3. Have you ever considered diagnosing Luke? What difficulties have you encountered?

We will still have Luke properly diagnosed. I believe it will be to his best interest if he is diagnosed as most people think of ADHD as an excuse of parents for “bad” behavior. Before we even brought him to a developmental paedetrician, we were already prepared that the doctor might say he is autistic. If I have to think of what I would have felt back then if that was the case, I must confess I will be devastated. I will think Luke’s life will mean therapies, that he will never know the joys of truly living, I will be scared to die because nobody will take care of him as I don’t want to burden his brothers, I will think of all negative things. All that has changed when I learned more about autism and have made friends with autistic adults around the world. They have opened my eyes that Luke is just different and will be ok. As a parent with a special needs child, I have felt isolated and alone. Yes, my friends are still there but

they could never truly feel what it is like. For the first 5 years after Luke has been diagnosed, I have cut ties with friends voluntarily as I focused on Luke, his therapies and school etc. It has its ups and downs. The ups are Luke was released in both his OT and speech after 7-8 years of continuous therapy. I was hands-on very much so. The downside is I have neglected my other sons especially my middle child. He felt resentment towards Luke and anger towards me. With a lot of prayers and open communication between our family,, we were able to resolve these issues. I will never be able to bring back those lost years with my middle son but I have vowed to be there for him when he needs me.

4. You told me you are home-schooling your children. What led to this decision?

Teachers and the school will never understand or will refuse to understand what accommodations special needs kids need. Luke has been bullied consistently by his own teachers either actively or passively

condoning the behaviours of the students who bully my son. Home-schooling as I have learned from other parents is the best option. I am still in the process of deschooling Luke at the same time I have never seen him happy and regain his self-worth which is for me is very important.

5. What is your favorite biblical passage?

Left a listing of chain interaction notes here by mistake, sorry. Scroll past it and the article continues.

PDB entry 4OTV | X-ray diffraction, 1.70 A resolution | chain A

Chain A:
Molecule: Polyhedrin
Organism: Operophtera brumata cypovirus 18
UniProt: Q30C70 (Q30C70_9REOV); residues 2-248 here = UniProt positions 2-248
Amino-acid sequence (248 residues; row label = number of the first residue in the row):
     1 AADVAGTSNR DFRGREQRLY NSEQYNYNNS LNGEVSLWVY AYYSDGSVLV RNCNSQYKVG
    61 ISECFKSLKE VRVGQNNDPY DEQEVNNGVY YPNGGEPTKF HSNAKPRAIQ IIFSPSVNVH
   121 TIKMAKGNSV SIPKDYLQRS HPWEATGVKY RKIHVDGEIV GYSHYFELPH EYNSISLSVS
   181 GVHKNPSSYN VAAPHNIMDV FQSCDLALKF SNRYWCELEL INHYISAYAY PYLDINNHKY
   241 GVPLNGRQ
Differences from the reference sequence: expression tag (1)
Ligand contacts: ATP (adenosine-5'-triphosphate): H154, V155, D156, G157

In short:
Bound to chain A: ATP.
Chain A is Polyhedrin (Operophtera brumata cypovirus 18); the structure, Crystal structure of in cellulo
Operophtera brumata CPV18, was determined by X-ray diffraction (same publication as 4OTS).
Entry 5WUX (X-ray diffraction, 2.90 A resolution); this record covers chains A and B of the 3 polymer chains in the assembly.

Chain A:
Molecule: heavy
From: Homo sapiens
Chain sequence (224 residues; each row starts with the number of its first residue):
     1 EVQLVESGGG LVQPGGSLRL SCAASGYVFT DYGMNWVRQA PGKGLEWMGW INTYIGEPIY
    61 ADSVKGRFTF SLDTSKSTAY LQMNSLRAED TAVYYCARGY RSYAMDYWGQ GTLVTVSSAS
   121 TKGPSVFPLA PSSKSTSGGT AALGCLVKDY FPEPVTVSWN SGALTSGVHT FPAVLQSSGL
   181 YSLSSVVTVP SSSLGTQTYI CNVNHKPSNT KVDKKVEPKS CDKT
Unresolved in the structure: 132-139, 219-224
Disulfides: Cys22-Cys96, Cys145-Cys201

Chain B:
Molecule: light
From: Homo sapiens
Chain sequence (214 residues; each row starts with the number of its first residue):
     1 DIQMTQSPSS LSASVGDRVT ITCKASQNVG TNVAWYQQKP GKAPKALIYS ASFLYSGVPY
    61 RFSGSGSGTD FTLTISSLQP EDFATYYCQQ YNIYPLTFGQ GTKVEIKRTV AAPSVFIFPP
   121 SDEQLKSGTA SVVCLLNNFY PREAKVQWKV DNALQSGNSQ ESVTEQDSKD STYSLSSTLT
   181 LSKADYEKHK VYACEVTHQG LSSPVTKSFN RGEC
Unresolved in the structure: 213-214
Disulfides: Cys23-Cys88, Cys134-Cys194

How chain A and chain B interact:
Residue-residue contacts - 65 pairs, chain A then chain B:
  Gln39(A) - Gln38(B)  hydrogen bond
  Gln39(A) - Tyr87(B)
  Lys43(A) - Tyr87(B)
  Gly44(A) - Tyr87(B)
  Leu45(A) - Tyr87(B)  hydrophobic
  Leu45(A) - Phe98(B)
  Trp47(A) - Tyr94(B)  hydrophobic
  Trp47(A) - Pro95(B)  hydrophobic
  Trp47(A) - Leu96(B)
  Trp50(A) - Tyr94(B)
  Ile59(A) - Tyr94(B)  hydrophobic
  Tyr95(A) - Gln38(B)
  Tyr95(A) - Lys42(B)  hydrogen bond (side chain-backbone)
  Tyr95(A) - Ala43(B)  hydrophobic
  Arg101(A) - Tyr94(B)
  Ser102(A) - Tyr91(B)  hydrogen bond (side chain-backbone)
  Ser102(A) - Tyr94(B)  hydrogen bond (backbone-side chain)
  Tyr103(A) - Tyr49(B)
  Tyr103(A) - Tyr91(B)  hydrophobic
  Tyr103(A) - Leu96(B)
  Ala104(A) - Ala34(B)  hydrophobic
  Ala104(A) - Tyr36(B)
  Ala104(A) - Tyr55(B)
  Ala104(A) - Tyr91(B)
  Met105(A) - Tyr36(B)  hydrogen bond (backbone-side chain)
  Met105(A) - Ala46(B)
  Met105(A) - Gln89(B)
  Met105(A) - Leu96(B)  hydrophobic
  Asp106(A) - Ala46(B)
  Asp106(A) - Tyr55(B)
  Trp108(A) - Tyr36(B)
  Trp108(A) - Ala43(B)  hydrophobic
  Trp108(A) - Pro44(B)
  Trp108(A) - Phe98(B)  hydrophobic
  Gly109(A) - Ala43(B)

My favourite passage in the Bible is Psalm 23:1 – “The Lord is my shepherd. I lack nothing.” This passage has been my constant companion. If I am sad and in a crisis, I always find comfort in those words. I know the Lord will not give me these trials if I am not capable of it. He is my strength especially if Andre is not with me as he is a seaman. It sums up everything I feel. Without God, I am nothing. With God, I can do everything.

6. Who are your favorite biblical figures besides Jesus?

Aside from Jesus, my favourite is Mary Magdalene and Mother Mary.

Mama Mary as I call her is my source of comfort too. She is a mother and whenever I have doubt when it

comes to children, I turn to her to help me and guide me. She has never failed me just like Her Son, Jesus.

Mary Magdalene is another woman whom I can relate to. She wasn’t born sinless and was not a “good” person as the Bible said. She was a prostitute yet she sought out Jesus and asked for forgiveness. Mary Magdalene in my humble opinion must have been forced to prostitution in dire need. She is an epitome of a person who after sinning, decides to turn her life around and serve Jesus. No pretensions. Just serve to her best. She is an epitome of a truly good Christian woman.

7. Who in your life makes you want to be a better person?

 My family makes me want to be a better person. My husband and children bring out the best in me and because of them, I want to be a good wife and mother. They are my whole life and my whole heart.